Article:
Friday, March 8, 2013

Friday Review #2: Blackdog

Hi and welcome to the second Friday Review! Sometimes its hard to get in that time to read when you're writing, working your day job, and trying to have a life (not to mention raising a family, for some) so it can be tough to get one book done, let alone a series. And it seems like every fantasy novel comes in a series nowadays. Not that that's not for good reason - authors get more guaranteed sales and bigger advances with each book in the series, and publishers get assured sales. Every publisher wants to have a GRRM Song of Ice and Fire - a series like that can be the backbone of a publishing house.

But we don't all have time to read eighteen billion pages about dinners and people getting their limbs chopped off, as good as said descriptions may be. That's why the stand-alone fantasy novel, or even just stand alone novel in general that is good is a rare find.

But today I am bringing you one very such thing. A stand alone novel in a unique world with awesome central-asian trappings that you can grab, read, and put down, happy with the experience. Remember that as always if you don't feel like reading it, there's the One Word Review down and the Buy/Wait/Dont at the bottom.

I bring you:


Amazon blurb: And long ago, in the days of the first kings in the north, the seven devils, who had deceived and possessed seven of the greatest wizards of the world, were defeated and bound with the help of the Old Great Gods... 

And perhaps some of the devils are free in the world, and perhaps some are working to free themselves still…

In a land where gods walk on the hills and goddesses rise from river, lake, and spring, the caravan-guard Holla-Sayan, escaping the bloody conquest of a lakeside town, stops to help an abandoned child and a dying dog. The girl, though, is the incarnation of Attalissa, goddess of Lissavakail, and the dog a shape-changing guardian spirit whose origins have been forgotten. Possessed and nearly driven mad by the Blackdog, Holla-Sayan flees to the desert road, taking the powerless avatar with him.

Necromancy, treachery, massacres, rebellions, and gods dead or lost or mad, follow hard on the their heels. But it is Attalissa herself who may be the Blackdog’s—and Holla-Sayan’s—doom.

Alright, lets get down to some brass tacks here. This book rules. It's great. While a few snippets of dialogue felt a little unnatural to me, and a few of the descriptions had to be given a double-take, the book is well written, and as is always important to me, the world is cohesive and real. It definitely feels like a place you could go to. Additionally, the concept of gods for everything is taken to an excellent level, with various spirits of the earth and world mixing with regular gods and devil wizards, it's all pretty fabulous. My only complaint is that we didn't get to see enough of the world and its history, but it is a stand-alone novel. You just have to let those things go sometimes.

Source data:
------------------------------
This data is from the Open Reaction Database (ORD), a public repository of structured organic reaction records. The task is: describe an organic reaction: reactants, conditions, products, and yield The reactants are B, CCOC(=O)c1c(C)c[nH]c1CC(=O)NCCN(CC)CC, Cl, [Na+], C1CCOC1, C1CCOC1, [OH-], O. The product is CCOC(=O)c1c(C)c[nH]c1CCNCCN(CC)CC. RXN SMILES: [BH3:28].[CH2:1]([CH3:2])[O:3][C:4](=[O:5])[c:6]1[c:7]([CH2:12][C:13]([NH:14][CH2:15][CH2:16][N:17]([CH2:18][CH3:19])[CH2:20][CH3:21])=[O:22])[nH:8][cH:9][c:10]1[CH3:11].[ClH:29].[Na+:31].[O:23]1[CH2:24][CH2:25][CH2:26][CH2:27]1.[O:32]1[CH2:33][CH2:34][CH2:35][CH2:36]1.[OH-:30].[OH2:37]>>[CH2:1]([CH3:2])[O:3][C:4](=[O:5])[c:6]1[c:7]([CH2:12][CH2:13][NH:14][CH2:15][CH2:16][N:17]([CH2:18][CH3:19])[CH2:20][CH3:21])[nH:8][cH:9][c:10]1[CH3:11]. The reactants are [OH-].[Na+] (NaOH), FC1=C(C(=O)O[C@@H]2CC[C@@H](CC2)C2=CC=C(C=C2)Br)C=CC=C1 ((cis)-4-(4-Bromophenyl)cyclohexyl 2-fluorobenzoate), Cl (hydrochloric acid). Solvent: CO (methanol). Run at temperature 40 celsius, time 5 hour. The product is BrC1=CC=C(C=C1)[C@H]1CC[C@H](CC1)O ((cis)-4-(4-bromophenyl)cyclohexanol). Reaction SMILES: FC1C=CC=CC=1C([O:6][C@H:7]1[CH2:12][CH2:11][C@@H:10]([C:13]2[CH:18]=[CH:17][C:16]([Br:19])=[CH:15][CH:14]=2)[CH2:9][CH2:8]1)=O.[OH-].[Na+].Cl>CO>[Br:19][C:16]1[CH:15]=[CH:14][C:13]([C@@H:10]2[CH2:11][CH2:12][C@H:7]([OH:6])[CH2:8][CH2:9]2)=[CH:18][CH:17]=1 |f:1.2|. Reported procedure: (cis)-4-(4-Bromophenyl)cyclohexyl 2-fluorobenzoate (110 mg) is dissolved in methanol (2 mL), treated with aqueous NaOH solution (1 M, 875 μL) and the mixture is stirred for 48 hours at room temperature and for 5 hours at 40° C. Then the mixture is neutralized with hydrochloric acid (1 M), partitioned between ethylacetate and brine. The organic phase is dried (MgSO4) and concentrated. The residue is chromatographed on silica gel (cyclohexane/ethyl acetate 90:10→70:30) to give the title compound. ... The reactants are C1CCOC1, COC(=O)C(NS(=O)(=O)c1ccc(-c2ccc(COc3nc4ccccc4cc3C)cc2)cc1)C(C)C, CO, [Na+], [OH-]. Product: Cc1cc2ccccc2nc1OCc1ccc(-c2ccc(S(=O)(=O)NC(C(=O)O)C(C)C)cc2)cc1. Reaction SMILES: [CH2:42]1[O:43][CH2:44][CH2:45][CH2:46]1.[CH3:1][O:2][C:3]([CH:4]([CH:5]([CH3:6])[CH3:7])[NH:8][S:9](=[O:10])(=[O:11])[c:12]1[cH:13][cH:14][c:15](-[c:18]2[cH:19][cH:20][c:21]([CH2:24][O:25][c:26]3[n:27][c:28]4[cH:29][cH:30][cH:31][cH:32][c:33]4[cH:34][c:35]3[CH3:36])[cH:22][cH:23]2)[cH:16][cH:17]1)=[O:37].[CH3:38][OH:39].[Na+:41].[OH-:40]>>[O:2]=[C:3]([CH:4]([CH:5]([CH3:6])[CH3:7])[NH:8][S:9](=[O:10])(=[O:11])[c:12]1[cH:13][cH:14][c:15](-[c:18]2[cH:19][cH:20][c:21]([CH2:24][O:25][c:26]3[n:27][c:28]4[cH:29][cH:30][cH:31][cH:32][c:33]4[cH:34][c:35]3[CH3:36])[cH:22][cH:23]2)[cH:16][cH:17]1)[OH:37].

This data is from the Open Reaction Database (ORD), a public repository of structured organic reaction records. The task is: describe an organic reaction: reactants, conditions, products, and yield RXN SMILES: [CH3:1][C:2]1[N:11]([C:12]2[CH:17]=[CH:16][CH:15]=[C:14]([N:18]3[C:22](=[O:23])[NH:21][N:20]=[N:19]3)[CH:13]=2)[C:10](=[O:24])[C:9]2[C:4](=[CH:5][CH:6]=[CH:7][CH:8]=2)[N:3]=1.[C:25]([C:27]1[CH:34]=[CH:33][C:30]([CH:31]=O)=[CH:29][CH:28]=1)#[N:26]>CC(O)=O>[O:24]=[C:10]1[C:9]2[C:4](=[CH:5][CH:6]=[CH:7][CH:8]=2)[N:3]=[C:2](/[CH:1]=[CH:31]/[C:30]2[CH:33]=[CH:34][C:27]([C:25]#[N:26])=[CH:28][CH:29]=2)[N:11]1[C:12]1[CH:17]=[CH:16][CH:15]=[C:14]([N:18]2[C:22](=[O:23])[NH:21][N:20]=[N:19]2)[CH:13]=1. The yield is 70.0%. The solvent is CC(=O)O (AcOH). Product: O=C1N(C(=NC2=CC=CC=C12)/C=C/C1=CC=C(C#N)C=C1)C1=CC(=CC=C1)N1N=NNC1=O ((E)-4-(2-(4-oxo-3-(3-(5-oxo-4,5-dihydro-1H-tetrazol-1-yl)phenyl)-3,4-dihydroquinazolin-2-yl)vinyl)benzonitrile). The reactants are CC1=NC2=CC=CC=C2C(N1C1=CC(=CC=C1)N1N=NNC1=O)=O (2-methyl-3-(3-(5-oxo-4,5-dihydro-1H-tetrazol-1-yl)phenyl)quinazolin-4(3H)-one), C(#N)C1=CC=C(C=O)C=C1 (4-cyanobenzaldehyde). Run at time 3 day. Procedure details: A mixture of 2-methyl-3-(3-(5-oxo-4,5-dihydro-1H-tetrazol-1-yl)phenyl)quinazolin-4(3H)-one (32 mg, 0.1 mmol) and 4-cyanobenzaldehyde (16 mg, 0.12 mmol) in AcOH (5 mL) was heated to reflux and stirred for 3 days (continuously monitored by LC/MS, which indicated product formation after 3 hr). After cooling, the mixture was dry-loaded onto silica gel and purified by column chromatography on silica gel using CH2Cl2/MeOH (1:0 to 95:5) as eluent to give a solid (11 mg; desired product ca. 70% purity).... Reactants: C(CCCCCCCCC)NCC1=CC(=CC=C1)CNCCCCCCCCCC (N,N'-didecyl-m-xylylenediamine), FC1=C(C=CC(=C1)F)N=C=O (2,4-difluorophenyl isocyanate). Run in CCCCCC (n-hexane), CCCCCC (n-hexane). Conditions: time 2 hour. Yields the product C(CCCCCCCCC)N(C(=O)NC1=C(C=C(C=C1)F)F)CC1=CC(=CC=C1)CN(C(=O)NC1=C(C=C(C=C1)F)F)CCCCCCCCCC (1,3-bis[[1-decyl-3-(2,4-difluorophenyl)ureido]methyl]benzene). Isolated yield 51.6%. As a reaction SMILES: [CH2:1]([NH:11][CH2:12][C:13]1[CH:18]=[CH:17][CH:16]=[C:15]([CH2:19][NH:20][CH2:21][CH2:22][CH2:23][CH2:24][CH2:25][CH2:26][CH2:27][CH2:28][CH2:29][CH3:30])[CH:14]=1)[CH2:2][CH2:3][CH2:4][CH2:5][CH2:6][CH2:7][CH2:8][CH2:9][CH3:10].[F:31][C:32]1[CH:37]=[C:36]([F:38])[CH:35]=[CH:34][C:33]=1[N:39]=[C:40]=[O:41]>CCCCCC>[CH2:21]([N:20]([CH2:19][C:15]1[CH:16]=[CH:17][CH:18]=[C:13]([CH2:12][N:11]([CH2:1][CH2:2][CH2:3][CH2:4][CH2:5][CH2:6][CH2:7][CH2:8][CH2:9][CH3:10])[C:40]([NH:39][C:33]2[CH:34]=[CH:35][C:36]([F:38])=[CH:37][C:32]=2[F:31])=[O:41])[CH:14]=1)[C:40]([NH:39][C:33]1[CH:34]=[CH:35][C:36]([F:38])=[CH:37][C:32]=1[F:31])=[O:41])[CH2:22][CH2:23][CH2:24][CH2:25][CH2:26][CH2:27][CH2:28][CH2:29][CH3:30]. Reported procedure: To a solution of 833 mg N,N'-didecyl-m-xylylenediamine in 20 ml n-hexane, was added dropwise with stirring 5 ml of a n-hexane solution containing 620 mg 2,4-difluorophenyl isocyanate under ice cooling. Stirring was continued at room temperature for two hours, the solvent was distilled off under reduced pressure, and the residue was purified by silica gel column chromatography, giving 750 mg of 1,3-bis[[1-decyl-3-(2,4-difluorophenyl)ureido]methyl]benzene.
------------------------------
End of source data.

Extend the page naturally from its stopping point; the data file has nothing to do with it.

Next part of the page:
Johansen clearly loves his/her (I didn't look at the picture or author bio) clothing because everyone is pretty richly described, with a variety of clothing items I absolutely do not recognize. So good job, fantasy!

There's a number of POVs in this story, and each one has a distinct voice that carries across a different element of the world, which I really appreciated. This a dense book that reads like a light one. You never feel bombarded with infodumps or anything like that. The background history and magic system are all explained in very real, tangible scenes with action rather than passive description. The back and forth personality duo of the Blackdog and Holla-Sayan is great, and I love the internal fights between him and the dog. Not to mention the fabulous styles. Everything in this book feels very stylish, and I really jivved with the world's theme.

My only real complaint was that Johansen sets it up early that there really can't be any interaction between the MC and the antagonist until the climax of the story. It's explained why there really can't be any back and forth action, and it makes sense, but it's unfortunate that the plot played out that way, because I thought the antagonist needed more real screen time. There's a lot of "here's these good guys, here's these good guys, here's these OTHER good guys they all have their own different plots or whatever but they're all coming to kill this one bad guy!"

I know, it's a standalone, and to get the amount of information out there that you want and deal with all these different plots you gotta cut some stuff, but I would have preferred fewer Good Guy POVs and more Bad Guy scenes. A few close shaves with the Bad Guy personally would have made me happier. But this is a good book, and if you're just looking for one novel to gulp down and not have it turn into a series, this is definitely one to grab.

ONE WORD REVIEW: VIVID                              B/W/D: BUY

No comments:

Post a Comment